One of the most common parasites found in pets is the roundworm. Often called “ascarids,” there are three types of roundworms (toxascaris leonina, toxocara cati, and toxocaris canis) that are widely distributed in North America and affect cats and dogs. Roundworms are a very important worry to pet owners – rightfully so, as the parasites can also cause disease in humans.
Adult roundworms live in the small intestine of the host, and no matter what type of roundworm your pet has, it can pass millions of eggs into the environment each day. The difference in the various types of roundworms that your pet can have lies in the roundworm life cycle.
The T. leonina has the simplest life cycle of them all. After a pet ingests roundworm eggs, the eggs hatch and the larvae begin to mature in the small intestine. An adult worm lays eggs which get passed through a pet’s feces. After three to six days, these eggs become infective and animals can become infected after eating something contaminated by the infected feces. Most commonly, mice are the transport hosts of T. leonina. Cats that are out of doors or have been known to catch mice are particularly prone to this form of tapeworm infection.
The T. cati version of roundworm only infects cats. It has a more complicated life cycle than does T. leonina, and is able to very effectively pass from generation to generation. A T. cati infection can be acquired in one of many ways. Often, the first is through an ingestion of eggs. Once the larvae go in the small intestine, they migrate through the circulatory system and can go into the respiratory system or other tissues and organs in the body. Once a roundworm enters body tissues, they become inactive, and can remain that way for months – even years. In kittens, however, the larvae move to the respiratory system, where they are coughed up and swallowed. Once in the stomach, the larvae mature. Much like the simpler T. leonina, the eggs are passed through feces, though they need to remain in the environment for fourteen days before becoming infective. Ingestion of a transport host can also infect a cat with roundworms, as the larvae are released from the transfer host when eaten.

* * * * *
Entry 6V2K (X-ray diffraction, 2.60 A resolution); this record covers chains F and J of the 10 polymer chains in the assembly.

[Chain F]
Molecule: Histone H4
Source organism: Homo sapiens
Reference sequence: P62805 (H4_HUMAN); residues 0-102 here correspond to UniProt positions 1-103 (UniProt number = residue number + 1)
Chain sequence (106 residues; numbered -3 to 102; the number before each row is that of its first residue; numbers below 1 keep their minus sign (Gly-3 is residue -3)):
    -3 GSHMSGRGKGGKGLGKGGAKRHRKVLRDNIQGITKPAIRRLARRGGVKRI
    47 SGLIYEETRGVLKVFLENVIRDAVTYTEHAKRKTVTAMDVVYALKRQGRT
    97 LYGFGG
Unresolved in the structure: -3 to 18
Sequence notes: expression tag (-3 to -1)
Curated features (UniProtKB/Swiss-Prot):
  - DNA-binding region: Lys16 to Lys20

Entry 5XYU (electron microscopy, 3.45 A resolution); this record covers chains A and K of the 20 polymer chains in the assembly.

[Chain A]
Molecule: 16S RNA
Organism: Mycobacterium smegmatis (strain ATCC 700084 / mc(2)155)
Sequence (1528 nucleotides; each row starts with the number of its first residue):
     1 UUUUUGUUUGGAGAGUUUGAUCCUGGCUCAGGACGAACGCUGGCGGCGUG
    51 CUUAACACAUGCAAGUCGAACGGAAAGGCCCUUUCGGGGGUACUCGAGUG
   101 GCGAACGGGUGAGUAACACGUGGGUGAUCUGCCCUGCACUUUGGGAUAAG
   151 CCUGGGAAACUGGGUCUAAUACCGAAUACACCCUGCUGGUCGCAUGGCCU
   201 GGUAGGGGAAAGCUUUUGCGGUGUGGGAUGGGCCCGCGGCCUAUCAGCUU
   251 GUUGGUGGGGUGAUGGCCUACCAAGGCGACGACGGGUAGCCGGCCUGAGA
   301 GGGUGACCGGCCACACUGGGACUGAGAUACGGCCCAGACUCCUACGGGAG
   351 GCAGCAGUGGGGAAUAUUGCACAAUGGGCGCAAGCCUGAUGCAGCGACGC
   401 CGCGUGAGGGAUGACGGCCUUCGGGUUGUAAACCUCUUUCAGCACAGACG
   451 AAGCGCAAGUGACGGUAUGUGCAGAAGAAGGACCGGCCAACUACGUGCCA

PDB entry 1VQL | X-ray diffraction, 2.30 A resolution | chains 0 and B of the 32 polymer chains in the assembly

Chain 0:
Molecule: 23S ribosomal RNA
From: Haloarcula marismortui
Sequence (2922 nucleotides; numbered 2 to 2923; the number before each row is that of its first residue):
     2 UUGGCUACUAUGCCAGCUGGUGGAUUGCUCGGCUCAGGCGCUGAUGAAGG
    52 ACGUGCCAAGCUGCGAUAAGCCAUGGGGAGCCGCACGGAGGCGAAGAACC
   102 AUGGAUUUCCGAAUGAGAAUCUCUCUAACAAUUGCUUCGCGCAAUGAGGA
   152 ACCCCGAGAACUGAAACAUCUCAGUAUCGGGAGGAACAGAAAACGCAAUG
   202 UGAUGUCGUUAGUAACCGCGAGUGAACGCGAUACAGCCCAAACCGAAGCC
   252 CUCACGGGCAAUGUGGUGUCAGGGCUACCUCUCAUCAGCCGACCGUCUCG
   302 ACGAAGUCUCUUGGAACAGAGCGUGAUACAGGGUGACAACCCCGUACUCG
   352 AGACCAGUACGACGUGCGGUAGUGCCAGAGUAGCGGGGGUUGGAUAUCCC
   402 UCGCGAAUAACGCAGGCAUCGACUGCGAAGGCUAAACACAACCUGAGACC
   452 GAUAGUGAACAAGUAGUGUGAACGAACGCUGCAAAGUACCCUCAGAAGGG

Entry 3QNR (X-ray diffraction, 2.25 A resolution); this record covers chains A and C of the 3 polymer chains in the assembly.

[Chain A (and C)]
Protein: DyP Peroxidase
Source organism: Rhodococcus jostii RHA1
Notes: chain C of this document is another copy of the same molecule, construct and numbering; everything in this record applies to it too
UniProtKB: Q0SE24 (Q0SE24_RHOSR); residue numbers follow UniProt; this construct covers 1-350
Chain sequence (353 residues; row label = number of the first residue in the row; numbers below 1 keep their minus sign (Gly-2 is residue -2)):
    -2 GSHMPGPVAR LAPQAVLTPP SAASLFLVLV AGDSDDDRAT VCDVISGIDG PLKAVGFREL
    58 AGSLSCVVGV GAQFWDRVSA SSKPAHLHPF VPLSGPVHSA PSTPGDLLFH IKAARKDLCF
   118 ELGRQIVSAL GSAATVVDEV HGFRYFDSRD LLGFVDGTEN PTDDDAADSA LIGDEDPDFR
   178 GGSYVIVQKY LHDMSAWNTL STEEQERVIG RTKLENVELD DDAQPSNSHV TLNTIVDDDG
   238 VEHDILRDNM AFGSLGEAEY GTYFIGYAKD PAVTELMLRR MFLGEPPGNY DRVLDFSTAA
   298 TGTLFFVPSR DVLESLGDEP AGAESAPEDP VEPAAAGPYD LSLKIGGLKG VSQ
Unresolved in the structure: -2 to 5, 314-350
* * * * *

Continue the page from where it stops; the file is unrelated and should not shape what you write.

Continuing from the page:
The difference in the T. cati roundworm is how it becomes passed through future generations. During the perinatal period, larvae can begin to migrate into the mother’s milk. Kittens can become infected while nursing.
Four weeks after a cat is infected, the adult roundworm (no matter what type) matures in the animal’s intestine and begins to release the next generation of roundworm eggs.
Just as T. cati in cats, the life cycle of the T. canis roundworm can infect generations of dogs. However, in addition to migrating through a mother’s milk, an infected dog can infect her unborn puppies through what’s known as in-utero transmission. The larvae enter the lungs of a fetal pup, and when the pup is born, the roundworm larvae will be coughed up and swallowed. This method of passing from mother to pup is very common in dogs – that’s why so many puppies have roundworms. They’re born with them!
All roundworm eggs must remain in the environment for days, even weeks, before they become infective. Encysted larvae (inactive larvae in body tissues) can remain dormant for a host’s lifetime.
Roundworms absorb nutrients from the pet in the intestine, where they can interfere with digest and even damage the lining of the intestine. Symptoms of roundworm infestation can often hard to see immediately, as animals with mild infestations can show no signs of disease. Severe infestations come with symptoms such as a pot-bellied appearance, dull coats, even anemia. In young animals, roundworm larvae can even cause pneumonia.
Roundworms can cause a significant health hazard for people. If a human becomes infected (usually by ingesting infective eggs in some way), the larvae migrate through the person’s tissues, usually the liver, lungs, and brain. Roundworm larva can cause inflammation and mechanical damage to organs. A unique form of damage caused by roundworms, most often found in children, can lead to vision loss or even total blindness, as roundworm larvae migrate through the eye.
Good hygiene is extremely important in preventing human infection. Only a trip to a trusted veterinarian can help to decide what form of roundworm an infected pet has, and the proper way to treat the infestation.